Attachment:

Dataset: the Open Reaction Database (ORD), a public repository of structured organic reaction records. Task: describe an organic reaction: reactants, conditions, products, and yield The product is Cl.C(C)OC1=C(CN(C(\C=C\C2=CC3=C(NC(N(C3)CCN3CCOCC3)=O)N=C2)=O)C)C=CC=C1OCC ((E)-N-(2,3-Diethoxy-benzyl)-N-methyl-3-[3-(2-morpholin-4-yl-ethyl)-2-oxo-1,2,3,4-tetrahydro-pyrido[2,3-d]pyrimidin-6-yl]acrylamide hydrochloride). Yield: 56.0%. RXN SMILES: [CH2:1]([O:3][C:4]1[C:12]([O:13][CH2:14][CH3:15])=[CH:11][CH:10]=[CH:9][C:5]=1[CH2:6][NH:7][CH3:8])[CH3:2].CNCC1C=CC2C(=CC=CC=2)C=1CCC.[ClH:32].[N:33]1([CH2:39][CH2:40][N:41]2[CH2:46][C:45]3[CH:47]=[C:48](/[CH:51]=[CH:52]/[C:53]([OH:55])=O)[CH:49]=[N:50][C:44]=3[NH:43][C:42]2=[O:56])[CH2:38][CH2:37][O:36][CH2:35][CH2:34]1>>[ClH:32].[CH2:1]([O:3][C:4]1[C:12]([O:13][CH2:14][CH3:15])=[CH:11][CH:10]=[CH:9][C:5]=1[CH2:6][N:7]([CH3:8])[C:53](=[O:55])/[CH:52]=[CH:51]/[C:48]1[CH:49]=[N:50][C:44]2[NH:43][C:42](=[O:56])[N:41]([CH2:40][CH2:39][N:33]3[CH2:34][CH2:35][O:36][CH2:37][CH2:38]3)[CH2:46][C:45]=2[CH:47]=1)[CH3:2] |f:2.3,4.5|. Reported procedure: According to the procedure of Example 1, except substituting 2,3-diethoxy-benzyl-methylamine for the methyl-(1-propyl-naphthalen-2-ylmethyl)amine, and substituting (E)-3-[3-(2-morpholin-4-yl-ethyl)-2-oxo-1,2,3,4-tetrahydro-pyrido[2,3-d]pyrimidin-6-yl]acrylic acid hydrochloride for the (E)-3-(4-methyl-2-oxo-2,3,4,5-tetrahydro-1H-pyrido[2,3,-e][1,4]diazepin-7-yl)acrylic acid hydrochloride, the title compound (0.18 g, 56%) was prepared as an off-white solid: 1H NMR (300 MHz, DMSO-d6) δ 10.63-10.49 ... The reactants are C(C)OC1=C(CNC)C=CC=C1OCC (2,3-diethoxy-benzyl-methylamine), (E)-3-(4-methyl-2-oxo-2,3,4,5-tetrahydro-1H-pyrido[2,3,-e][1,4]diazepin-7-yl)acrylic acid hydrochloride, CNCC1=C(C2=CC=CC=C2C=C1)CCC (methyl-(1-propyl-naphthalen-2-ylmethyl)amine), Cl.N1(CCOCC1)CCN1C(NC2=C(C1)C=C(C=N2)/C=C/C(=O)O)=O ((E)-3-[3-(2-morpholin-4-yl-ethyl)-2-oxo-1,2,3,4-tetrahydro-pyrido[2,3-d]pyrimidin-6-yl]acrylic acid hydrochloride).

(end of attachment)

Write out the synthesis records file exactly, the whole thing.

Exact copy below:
Dataset: the Open Reaction Database (ORD), a public repository of structured organic reaction records. Task: describe an organic reaction: reactants, conditions, products, and yield The product is Cl.C(C)OC1=C(CN(C(\C=C\C2=CC3=C(NC(N(C3)CCN3CCOCC3)=O)N=C2)=O)C)C=CC=C1OCC ((E)-N-(2,3-Diethoxy-benzyl)-N-methyl-3-[3-(2-morpholin-4-yl-ethyl)-2-oxo-1,2,3,4-tetrahydro-pyrido[2,3-d]pyrimidin-6-yl]acrylamide hydrochloride). Yield: 56.0%. RXN SMILES: [CH2:1]([O:3][C:4]1[C:12]([O:13][CH2:14][CH3:15])=[CH:11][CH:10]=[CH:9][C:5]=1[CH2:6][NH:7][CH3:8])[CH3:2].CNCC1C=CC2C(=CC=CC=2)C=1CCC.[ClH:32].[N:33]1([CH2:39][CH2:40][N:41]2[CH2:46][C:45]3[CH:47]=[C:48](/[CH:51]=[CH:52]/[C:53]([OH:55])=O)[CH:49]=[N:50][C:44]=3[NH:43][C:42]2=[O:56])[CH2:38][CH2:37][O:36][CH2:35][CH2:34]1>>[ClH:32].[CH2:1]([O:3][C:4]1[C:12]([O:13][CH2:14][CH3:15])=[CH:11][CH:10]=[CH:9][C:5]=1[CH2:6][N:7]([CH3:8])[C:53](=[O:55])/[CH:52]=[CH:51]/[C:48]1[CH:49]=[N:50][C:44]2[NH:43][C:42](=[O:56])[N:41]([CH2:40][CH2:39][N:33]3[CH2:34][CH2:35][O:36][CH2:37][CH2:38]3)[CH2:46][C:45]=2[CH:47]=1)[CH3:2] |f:2.3,4.5|. Reported procedure: According to the procedure of Example 1, except substituting 2,3-diethoxy-benzyl-methylamine for the methyl-(1-propyl-naphthalen-2-ylmethyl)amine, and substituting (E)-3-[3-(2-morpholin-4-yl-ethyl)-2-oxo-1,2,3,4-tetrahydro-pyrido[2,3-d]pyrimidin-6-yl]acrylic acid hydrochloride for the (E)-3-(4-methyl-2-oxo-2,3,4,5-tetrahydro-1H-pyrido[2,3,-e][1,4]diazepin-7-yl)acrylic acid hydrochloride, the title compound (0.18 g, 56%) was prepared as an off-white solid: 1H NMR (300 MHz, DMSO-d6) δ 10.63-10.49 ... The reactants are C(C)OC1=C(CNC)C=CC=C1OCC (2,3-diethoxy-benzyl-methylamine), (E)-3-(4-methyl-2-oxo-2,3,4,5-tetrahydro-1H-pyrido[2,3,-e][1,4]diazepin-7-yl)acrylic acid hydrochloride, CNCC1=C(C2=CC=CC=C2C=C1)CCC (methyl-(1-propyl-naphthalen-2-ylmethyl)amine), Cl.N1(CCOCC1)CCN1C(NC2=C(C1)C=C(C=N2)/C=C/C(=O)O)=O ((E)-3-[3-(2-morpholin-4-yl-ethyl)-2-oxo-1,2,3,4-tetrahydro-pyrido[2,3-d]pyrimidin-6-yl]acrylic acid hydrochloride).